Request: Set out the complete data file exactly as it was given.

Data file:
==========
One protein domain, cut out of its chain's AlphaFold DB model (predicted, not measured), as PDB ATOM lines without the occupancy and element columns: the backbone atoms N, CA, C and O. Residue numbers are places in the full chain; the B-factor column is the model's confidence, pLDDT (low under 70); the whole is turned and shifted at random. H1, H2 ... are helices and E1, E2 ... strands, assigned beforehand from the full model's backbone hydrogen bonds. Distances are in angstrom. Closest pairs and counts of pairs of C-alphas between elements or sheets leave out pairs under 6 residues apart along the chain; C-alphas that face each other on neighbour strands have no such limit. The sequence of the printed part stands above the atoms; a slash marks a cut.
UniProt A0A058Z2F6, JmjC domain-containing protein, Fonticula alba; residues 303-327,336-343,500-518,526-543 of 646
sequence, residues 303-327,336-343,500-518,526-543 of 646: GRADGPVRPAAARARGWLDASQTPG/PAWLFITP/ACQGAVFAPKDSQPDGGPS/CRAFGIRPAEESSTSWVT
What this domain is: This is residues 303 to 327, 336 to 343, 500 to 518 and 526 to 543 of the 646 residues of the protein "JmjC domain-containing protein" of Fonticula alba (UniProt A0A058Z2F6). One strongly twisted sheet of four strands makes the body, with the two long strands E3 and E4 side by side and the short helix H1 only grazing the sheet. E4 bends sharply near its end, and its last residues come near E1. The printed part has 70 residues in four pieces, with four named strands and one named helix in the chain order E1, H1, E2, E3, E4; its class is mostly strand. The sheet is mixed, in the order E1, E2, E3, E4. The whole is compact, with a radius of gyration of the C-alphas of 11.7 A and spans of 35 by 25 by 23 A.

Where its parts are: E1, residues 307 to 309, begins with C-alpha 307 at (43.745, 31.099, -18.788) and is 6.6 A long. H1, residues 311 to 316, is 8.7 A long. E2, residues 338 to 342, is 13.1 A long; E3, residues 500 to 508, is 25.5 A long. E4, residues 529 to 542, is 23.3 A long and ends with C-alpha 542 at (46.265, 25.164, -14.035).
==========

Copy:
One protein domain, cut out of its chain's AlphaFold DB model (predicted, not measured), as PDB ATOM lines without the occupancy and element columns: the backbone atoms N, CA, C and O. Residue numbers are places in the full chain; the B-factor column is the model's confidence, pLDDT (low under 70); the whole is turned and shifted at random. H1, H2 ... are helices and E1, E2 ... strands, assigned beforehand from the full model's backbone hydrogen bonds. Distances are in angstrom. Closest pairs and counts of pairs of C-alphas between elements or sheets leave out pairs under 6 residues apart along the chain; C-alphas that face each other on neighbour strands have no such limit. The sequence of the printed part stands above the atoms; a slash marks a cut.
UniProt A0A058Z2F6, JmjC domain-containing protein, Fonticula alba; residues 303-327,336-343,500-518,526-543 of 646
sequence, residues 303-327,336-343,500-518,526-543 of 646: GRADGPVRPAAARARGWLDASQTPG/PAWLFITP/ACQGAVFAPKDSQPDGGPS/CRAFGIRPAEESSTSWVT
What this domain is: This is residues 303 to 327, 336 to 343, 500 to 518 and 526 to 543 of the 646 residues of the protein "JmjC domain-containing protein" of Fonticula alba (UniProt A0A058Z2F6). One strongly twisted sheet of four strands makes the body, with the two long strands E3 and E4 side by side and the short helix H1 only grazing the sheet. E4 bends sharply near its end, and its last residues come near E1. The printed part has 70 residues in four pieces, with four named strands and one named helix in the chain order E1, H1, E2, E3, E4; its class is mostly strand. The sheet is mixed, in the order E1, E2, E3, E4. The whole is compact, with a radius of gyration of the C-alphas of 11.7 A and spans of 35 by 25 by 23 A.

Where its parts are: E1, residues 307 to 309, begins with C-alpha 307 at (43.745, 31.099, -18.788) and is 6.6 A long. H1, residues 311 to 316, is 8.7 A long. E2, residues 338 to 342, is 13.1 A long; E3, residues 500 to 508, is 25.5 A long. E4, residues 529 to 542, is 23.3 A long and ends with C-alpha 542 at (46.265, 25.164, -14.035).